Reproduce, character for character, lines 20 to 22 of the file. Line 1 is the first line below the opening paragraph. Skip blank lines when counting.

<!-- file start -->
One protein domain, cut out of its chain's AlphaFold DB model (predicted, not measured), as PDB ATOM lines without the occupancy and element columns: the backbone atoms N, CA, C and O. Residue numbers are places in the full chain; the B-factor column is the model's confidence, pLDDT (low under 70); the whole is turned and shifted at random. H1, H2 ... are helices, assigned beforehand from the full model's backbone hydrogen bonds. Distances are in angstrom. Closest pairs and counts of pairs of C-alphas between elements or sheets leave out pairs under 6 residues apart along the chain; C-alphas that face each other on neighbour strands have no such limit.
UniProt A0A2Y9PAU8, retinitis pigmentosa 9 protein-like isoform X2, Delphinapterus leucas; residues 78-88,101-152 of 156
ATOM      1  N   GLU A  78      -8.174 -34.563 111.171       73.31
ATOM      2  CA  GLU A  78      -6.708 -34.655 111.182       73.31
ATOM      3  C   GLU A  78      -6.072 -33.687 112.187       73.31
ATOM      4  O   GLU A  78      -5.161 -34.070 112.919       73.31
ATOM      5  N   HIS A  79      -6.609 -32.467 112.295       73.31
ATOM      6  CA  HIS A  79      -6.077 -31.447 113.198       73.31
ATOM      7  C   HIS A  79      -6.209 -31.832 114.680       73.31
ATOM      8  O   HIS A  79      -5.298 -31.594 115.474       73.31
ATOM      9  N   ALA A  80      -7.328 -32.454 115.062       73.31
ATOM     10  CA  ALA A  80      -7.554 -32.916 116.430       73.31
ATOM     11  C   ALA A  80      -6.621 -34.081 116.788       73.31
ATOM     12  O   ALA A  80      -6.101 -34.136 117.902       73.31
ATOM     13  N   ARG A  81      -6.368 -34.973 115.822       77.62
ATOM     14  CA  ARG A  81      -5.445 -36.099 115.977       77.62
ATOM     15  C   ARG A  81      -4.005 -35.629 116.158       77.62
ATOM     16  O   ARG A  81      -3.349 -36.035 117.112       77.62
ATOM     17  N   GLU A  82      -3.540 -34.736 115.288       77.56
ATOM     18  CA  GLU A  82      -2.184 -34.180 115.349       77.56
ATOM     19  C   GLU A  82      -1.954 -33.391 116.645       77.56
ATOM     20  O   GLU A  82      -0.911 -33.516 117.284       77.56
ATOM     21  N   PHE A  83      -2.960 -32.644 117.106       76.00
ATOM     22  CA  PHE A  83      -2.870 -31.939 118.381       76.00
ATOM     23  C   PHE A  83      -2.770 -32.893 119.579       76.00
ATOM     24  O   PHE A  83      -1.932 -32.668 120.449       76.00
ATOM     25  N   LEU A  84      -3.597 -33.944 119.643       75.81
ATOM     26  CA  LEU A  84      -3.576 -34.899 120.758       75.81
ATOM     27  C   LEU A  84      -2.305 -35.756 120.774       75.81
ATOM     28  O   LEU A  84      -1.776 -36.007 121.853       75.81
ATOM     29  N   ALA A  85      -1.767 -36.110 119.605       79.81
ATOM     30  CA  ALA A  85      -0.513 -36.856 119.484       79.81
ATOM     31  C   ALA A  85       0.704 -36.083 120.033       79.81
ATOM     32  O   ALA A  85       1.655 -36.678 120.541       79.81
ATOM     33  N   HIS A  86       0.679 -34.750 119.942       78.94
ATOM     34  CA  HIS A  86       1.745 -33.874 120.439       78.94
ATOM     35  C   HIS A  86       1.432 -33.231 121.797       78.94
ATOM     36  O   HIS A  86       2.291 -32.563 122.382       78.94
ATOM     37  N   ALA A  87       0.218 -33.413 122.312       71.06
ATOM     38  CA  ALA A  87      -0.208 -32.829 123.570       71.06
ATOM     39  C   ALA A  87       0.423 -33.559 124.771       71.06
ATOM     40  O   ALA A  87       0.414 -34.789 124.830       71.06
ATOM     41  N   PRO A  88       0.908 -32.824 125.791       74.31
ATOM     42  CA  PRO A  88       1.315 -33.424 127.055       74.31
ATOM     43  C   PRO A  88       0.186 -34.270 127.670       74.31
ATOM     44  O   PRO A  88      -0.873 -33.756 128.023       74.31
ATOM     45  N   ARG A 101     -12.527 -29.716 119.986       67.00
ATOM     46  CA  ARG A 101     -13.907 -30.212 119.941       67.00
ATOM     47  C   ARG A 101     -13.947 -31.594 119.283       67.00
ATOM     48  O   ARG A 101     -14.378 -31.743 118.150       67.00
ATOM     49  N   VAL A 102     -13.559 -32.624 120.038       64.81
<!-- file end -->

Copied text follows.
ATOM     19  C   GLU A  82      -1.954 -33.391 116.645       77.56
ATOM     20  O   GLU A  82      -0.911 -33.516 117.284       77.56
ATOM     21  N   PHE A  83      -2.960 -32.644 117.106       76.00